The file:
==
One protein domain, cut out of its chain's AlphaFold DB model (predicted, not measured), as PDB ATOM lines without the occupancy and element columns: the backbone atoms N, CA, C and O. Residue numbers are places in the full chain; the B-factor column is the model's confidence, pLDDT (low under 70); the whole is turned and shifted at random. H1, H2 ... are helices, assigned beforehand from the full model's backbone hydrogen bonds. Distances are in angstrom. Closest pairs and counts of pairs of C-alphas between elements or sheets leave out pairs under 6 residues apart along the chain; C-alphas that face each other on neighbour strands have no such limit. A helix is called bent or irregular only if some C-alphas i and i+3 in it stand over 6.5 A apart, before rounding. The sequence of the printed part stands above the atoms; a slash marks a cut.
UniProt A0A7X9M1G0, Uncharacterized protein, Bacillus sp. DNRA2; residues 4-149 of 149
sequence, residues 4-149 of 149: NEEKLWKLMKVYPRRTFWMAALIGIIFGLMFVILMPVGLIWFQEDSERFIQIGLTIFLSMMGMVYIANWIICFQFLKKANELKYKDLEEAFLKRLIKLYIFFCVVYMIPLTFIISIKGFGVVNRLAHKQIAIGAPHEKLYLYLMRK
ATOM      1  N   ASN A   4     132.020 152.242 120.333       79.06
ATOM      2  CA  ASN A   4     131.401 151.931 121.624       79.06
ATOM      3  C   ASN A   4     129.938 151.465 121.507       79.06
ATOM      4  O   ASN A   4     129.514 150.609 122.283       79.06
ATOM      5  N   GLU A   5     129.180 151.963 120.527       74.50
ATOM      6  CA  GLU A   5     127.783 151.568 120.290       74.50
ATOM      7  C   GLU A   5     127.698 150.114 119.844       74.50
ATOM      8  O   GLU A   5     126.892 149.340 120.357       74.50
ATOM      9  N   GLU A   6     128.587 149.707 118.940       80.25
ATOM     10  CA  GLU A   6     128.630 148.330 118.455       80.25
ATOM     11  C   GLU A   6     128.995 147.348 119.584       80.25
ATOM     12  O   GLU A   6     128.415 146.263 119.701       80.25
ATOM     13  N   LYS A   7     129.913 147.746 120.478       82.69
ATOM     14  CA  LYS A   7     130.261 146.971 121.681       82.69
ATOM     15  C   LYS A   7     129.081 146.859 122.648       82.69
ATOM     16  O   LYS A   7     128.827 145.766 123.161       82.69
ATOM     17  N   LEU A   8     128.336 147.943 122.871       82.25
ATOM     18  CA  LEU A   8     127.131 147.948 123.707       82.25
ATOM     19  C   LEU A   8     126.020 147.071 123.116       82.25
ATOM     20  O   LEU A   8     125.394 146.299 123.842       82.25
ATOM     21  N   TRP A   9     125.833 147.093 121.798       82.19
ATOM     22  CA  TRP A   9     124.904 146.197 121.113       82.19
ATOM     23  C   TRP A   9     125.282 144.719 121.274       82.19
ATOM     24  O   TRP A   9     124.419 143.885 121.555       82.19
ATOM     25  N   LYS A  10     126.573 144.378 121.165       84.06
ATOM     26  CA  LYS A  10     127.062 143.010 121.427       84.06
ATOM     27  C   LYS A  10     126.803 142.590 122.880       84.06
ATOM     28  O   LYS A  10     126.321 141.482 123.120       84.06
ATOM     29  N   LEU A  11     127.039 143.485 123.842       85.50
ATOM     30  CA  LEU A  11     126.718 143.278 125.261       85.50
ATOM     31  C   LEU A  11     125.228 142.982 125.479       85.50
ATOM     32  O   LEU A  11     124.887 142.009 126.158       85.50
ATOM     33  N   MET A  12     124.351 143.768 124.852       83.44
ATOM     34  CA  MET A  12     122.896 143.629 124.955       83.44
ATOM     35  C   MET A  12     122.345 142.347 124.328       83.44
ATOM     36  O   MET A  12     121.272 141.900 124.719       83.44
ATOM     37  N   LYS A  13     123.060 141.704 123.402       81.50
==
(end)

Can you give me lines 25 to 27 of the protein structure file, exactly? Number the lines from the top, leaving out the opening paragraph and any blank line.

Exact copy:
ATOM     23  C   TRP A   9     125.282 144.719 121.274       82.19
ATOM     24  O   TRP A   9     124.419 143.885 121.555       82.19
ATOM     25  N   LYS A  10     126.573 144.378 121.165       84.06